What's the Pentagon Hiding at a Georgia Military Base?
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The disclosure of current trainees could boost the next congressional efforts to close the school. SOAW filed a FOIA request in 2011 seeking the names, ranks, branches, countries of origin and more of people trained at WHINSEC from 2005-2010.
The military responded with some responsive records, but the relevant portions detailing the names of those attending were redacted. The Pentagon cited an exemption from FOIA that prohibits the release of “personnel and medical files,” arguing that it would constitute an invasion of privacy. After more back and forth between SOAW and the DOD, the military added another exemption: a prohibition on disclosures that would harm the national interests of the U.S.
After the military continued to refuse to disclose the names, SOAW took them to court. Duffy Carolan, the lawyer representing SOAW in court, called the DOD’s refusal to release the names “really disconcerting. This information...serves to inform members of the public how their tax dollars are spent and whether this [school] is a wise choice to fund.” Carolan added that the information SOAW was seeking is “essential” because it has helped “inform Congress on what’s happening at the school.” The release of names could also help determine whether the Leahy law, which prohibits U.S. funding of foreign military units that are human rights abusers, is being violated.
The judge in the case, Phyllis Hamilton, agreed with Carolan’s argument in an April 2013 ruling. Hamilton’s decision states that the government “has not established that the privacy interests advanced are substantial, and has not shown through admissible evidence that the release of this information would constitute a clearly unwarranted invasion of personal privacy, in light of the strong public interest in access to this information.” Hamilton noted that the government, which claimed that the disclosure of names could harm trainees when they went back home, couldn’t point to a single instance of that happening in the past.
Spokespeople for both the DOD and the Department of Justice refused to comment on the case to AlterNet.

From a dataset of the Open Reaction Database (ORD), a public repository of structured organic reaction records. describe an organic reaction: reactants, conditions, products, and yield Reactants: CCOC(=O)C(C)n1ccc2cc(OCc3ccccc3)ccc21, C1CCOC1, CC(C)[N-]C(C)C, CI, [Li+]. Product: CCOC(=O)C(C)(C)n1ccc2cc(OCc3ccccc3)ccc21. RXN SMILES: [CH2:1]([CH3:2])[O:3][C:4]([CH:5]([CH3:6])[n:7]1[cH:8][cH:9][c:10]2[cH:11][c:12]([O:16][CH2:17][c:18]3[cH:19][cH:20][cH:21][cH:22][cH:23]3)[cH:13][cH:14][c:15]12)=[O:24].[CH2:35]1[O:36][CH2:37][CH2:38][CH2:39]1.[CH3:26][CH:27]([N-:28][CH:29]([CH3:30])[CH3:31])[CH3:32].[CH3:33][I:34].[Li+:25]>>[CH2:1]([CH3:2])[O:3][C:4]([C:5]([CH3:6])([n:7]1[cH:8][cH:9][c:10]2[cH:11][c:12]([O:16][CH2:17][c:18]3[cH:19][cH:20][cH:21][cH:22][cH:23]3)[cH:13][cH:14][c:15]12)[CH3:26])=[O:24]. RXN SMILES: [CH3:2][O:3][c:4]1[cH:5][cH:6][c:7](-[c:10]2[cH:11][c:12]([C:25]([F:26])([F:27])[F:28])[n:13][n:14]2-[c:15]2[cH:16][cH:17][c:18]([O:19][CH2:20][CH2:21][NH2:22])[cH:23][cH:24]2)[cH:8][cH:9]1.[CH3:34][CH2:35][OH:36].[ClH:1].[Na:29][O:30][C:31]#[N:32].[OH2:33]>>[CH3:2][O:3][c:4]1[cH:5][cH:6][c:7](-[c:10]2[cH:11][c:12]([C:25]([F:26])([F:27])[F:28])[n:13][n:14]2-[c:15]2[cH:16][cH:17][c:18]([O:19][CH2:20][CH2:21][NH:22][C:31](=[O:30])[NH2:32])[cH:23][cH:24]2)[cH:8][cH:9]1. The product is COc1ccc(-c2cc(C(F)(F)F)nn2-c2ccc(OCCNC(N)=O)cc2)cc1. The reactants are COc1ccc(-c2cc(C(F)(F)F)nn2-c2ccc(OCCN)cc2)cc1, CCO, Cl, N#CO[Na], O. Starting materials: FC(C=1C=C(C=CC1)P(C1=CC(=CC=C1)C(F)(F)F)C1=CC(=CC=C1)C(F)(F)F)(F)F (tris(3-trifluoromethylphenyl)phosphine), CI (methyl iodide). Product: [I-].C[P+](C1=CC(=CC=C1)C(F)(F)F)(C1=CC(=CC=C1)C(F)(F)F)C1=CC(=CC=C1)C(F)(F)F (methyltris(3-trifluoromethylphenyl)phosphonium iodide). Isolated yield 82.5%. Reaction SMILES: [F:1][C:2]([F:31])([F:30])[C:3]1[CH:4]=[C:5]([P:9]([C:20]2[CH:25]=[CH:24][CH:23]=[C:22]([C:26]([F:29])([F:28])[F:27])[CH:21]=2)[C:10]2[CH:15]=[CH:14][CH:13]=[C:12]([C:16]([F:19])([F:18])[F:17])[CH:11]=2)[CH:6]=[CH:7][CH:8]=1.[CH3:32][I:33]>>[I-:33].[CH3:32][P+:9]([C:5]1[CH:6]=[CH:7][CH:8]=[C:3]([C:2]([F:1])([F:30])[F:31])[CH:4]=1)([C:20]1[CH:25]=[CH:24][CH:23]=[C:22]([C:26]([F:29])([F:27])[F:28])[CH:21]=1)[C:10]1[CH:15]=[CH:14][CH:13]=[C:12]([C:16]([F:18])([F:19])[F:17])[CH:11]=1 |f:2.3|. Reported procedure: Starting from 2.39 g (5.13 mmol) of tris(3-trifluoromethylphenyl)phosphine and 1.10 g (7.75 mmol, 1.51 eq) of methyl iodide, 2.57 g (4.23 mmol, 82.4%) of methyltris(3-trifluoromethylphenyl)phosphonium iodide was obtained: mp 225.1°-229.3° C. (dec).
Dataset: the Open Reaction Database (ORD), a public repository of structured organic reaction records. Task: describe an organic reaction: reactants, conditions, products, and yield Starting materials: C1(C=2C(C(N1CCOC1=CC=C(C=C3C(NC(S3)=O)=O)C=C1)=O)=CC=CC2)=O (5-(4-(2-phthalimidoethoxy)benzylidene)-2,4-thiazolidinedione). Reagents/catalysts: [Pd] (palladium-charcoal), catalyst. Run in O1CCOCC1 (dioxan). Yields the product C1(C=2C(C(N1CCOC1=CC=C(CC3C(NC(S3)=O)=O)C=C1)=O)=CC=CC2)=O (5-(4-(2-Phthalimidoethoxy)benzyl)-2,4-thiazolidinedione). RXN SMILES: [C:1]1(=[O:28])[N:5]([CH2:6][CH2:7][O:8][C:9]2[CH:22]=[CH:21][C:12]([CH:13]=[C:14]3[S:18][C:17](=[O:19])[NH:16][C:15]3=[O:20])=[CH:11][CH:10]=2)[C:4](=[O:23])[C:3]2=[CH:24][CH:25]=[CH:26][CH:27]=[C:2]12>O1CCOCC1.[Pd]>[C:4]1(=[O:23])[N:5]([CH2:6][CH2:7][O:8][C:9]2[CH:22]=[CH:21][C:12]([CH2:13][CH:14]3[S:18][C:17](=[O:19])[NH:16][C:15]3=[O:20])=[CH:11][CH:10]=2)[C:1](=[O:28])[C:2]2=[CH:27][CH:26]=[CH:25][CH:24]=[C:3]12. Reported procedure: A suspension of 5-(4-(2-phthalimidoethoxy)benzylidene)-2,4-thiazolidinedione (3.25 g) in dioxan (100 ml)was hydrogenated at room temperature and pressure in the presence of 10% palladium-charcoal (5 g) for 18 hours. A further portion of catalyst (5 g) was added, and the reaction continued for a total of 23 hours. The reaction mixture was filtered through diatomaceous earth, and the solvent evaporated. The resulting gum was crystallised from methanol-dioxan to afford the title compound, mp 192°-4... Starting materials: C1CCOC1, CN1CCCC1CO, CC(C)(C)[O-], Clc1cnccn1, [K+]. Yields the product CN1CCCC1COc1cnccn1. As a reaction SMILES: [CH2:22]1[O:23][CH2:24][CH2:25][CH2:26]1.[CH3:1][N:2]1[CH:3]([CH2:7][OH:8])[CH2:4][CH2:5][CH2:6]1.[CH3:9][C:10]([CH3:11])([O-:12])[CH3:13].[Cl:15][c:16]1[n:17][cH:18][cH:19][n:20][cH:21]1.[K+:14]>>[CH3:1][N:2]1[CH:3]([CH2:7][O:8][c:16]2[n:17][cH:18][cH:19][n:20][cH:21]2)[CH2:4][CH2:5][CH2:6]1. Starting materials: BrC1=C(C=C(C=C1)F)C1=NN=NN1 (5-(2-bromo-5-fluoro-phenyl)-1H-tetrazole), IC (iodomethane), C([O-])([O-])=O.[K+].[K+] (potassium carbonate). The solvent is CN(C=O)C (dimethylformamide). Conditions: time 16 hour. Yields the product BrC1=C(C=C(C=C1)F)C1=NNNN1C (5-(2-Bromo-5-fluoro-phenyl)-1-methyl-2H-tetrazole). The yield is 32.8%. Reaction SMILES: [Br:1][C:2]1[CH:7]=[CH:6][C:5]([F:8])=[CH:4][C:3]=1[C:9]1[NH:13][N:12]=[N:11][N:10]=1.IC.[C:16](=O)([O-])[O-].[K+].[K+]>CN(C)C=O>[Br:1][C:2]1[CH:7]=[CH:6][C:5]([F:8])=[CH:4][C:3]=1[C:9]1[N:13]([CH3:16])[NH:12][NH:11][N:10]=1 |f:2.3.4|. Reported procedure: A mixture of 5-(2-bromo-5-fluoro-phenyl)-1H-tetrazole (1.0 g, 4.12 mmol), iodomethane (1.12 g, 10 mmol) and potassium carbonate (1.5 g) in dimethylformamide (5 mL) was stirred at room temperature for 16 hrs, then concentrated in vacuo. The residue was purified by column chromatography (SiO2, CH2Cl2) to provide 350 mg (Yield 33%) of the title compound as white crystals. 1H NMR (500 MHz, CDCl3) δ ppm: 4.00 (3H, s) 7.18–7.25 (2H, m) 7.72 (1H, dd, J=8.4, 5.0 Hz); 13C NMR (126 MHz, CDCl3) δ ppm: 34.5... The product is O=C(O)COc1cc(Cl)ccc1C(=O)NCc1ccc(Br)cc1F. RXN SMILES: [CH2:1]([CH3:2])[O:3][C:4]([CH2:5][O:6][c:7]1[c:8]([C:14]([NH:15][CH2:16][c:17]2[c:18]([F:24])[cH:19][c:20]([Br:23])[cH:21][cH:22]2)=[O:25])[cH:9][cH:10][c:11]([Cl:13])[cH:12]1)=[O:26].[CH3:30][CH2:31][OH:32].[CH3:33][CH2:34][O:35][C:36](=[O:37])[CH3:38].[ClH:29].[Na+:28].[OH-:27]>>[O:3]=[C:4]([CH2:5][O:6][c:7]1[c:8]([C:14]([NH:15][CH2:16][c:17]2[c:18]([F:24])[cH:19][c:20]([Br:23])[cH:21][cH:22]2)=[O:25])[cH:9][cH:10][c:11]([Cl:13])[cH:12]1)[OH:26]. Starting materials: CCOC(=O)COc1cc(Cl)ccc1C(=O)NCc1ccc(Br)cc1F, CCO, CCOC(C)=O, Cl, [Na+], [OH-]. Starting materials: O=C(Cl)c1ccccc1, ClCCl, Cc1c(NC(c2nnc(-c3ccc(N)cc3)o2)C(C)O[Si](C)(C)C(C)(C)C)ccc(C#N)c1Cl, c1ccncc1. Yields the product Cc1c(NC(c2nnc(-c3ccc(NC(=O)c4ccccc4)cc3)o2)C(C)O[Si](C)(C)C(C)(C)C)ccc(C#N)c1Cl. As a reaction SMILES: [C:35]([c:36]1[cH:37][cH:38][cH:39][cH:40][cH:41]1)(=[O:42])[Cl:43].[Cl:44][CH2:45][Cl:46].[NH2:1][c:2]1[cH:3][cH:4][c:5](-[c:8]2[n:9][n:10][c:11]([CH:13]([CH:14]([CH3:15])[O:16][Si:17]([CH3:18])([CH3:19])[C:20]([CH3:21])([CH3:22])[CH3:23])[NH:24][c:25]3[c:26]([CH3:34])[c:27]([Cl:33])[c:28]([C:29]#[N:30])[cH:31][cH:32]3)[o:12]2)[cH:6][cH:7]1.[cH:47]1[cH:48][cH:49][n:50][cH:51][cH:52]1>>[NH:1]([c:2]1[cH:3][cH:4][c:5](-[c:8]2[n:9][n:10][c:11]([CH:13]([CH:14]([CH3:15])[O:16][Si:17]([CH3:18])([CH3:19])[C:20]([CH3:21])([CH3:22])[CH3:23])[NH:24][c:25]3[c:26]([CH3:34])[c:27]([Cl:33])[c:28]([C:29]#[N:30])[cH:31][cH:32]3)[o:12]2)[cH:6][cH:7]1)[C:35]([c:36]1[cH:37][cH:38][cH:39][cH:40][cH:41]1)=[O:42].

The effort to keep the names of those being trained at WHINSEC secret is in line with other decisions by Obama that seek to keep a tight lid on what the government does. Despite pledging transparency on drone strikes, for instance, the president has not released to the public the justification for conducting them—especially when it comes to the killing of American citizens. And as McClatchy’s Jonathan Landay and Marisa Taylor reported in June, the Obama administration’s “Insider Threat” program directs government employees to keep tabs on their co-workers and make sure that those who leak information to the media are pursued and punished.
But more importantly, the Obama administration’s efforts to keep the public in the dark about who the U.S. is training in Georgia shows the continued importance of the school to America’s flagging efforts to exert influence over Latin America. WHINSEC, which has operated since 1946, has long had a notorious reputation as a breeding ground for the worst of the worst in Latin America. The school’s graduates include top officials of Chile’s dictatorial Pinochet regime, which presided over the deaths and torture of thousands of people; General Efraín Rios Montt, the Guatemalan strongman recently convicted of genocide (though the verdict was overturned); and Emilio Massera, an Argentine naval officer responsible for the torture of tens of thousands of people.
The most recent and high-profile instance of WHINSEC graduates carrying out human rights abuses occurred in Honduras in 2009, when Manuel Zelaya, who had allied himself with the resurgent left in Latin America, was ousted in a military coup. The officers who overthrew Zelaya were graduates of WHINSEC, and the coup regime went on to kill, detain and torture forces in support of democracy and Zelaya.